The wooden strips on part of its club floor and walls come from the timber deck in Menara Tan & Tan. The buzzword, says Ng, is recycle and reuse.

To reduce heat, the top of roofs will also be landscaped and some walls – or vertical greening – like the one in the lobby, will be embellished with real plants using an irrigation grid-like system from Canada.

Over at Ken Bangsar, its key features includes the orientation and sunshade of the building, the type of paint used, the noise level and water consumption among others.

Putting his engineering knowledge to use, Ken Holdings executive director Sam Tan created an air tunnel in the building’s lobby area to ensure a continuous cool environment.

To save energy, motion sensors are used. As air conditioning makes up the bulk of energy usage in a household, Ken Bangsar used only multi-split inverters for its air conditioners to ensure 60% energy savings.

Water efficiency

Because of the country’s large amount of rainfall, GTower will harvest rain water to irrigate the landscaping and vertical greening. The idea is to reduce the use of potable water for its rooftop gardens. The company will also collect condensate water from its air-conditioning units.

Ng also claims that GTower has water-efficient fittings in toilets, shower and pantries.

Ken Bangsar is the first residential development to provide water closets (WCs) with eco-friendly and water-efficient built-in bidet seat covers. The penthouse units enjoy the luxury of the world’s most technologically advanced WC, the Toto Neorest, chalking up yet another first in the country.

Site and project management

GTower will also be linked to the light rail transit (LRT) line for the convenience of guests, and waste will be recycled. Says Ng: “Our proximity to the LRT is a green factor because we want to encourage our guests to reduce emission of carbon monoxide (CO). Our car parks will have special spaces for hybrid cars.”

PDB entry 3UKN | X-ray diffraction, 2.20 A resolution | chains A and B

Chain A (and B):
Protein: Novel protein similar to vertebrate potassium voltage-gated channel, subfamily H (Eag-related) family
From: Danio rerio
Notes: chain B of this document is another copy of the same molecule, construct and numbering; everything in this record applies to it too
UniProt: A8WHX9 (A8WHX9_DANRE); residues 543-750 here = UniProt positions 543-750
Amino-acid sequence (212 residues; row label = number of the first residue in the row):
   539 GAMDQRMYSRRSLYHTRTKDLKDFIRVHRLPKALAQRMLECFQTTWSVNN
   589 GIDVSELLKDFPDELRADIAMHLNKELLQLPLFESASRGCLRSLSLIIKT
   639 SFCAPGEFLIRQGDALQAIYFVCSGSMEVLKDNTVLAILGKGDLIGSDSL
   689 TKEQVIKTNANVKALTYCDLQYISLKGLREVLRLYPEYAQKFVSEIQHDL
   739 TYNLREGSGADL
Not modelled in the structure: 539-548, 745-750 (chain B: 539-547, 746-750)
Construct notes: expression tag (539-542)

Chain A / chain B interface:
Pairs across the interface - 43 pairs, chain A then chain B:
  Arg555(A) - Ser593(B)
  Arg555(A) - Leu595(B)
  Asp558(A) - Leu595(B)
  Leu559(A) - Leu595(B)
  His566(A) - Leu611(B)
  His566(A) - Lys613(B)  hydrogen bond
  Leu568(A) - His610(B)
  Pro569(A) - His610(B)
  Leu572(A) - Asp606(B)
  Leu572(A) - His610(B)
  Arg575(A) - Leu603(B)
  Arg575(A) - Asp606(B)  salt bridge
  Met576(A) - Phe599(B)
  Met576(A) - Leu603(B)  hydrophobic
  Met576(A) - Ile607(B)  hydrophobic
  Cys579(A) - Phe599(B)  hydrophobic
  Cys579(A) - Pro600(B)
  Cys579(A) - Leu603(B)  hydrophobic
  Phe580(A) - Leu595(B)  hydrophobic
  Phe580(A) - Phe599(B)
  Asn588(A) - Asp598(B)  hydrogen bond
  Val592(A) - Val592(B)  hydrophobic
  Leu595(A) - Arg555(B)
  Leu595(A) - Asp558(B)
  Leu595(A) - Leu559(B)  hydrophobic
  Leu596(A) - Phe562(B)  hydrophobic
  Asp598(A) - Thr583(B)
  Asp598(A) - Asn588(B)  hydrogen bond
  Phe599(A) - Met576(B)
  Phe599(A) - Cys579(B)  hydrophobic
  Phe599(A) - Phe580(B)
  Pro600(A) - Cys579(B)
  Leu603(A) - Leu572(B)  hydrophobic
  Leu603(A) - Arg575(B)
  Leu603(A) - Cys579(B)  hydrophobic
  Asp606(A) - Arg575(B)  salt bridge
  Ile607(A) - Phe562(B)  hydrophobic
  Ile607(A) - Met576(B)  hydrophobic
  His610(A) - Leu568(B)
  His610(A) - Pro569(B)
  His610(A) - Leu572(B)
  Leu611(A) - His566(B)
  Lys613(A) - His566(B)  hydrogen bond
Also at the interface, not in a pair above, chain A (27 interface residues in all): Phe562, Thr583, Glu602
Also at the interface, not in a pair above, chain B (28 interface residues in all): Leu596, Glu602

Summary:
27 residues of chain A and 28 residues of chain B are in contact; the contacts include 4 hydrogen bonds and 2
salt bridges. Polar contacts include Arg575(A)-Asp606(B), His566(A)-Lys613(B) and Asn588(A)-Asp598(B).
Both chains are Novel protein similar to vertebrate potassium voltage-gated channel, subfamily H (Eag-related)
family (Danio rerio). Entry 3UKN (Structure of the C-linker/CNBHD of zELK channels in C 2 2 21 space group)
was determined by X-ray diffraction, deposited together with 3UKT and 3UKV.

Like GTower, Ken Bangsar also boasts extensive landscaping. Right from the start, a sunk cost of RM500,000 was spent building a reinforced concrete wall to cover up two unsightly reservoirs as well as landscape the entire 200 metres along Ken Bangsar.

Indoor environmental quality

Goldis has also installed a system to monitor the level of CO in basement car parks. Once it exceeds a certain level, the system will pump fresh air into the basement car parks. It will also have a system to monitor the carbon dioxide inside the building.

Innovative installations

The Green Mark scheme also looks at other environment-friendly measures such as the use of salt chlorinators in swimming pools, the presence of a recycling corner and various other cooling systems.

Ng says the cost of constructing GTower is marginally higher (15% more) than that of a non-green building. He says if the company had embarked on this project five years ago, the cost would have been lower.

Kenny says developers are initially apprehensive about constructing green buildings as the cost of construction is easily 18% to 20% higher.

Those that spearhead the movement may face challenges, like Ng, who had to source for fittings made from recycled materials from around the world, simply because Malaysia did not have them.

Nevertheless, both companies went into it despite the challenges because they believe this is where the green movement is heading.

By The Star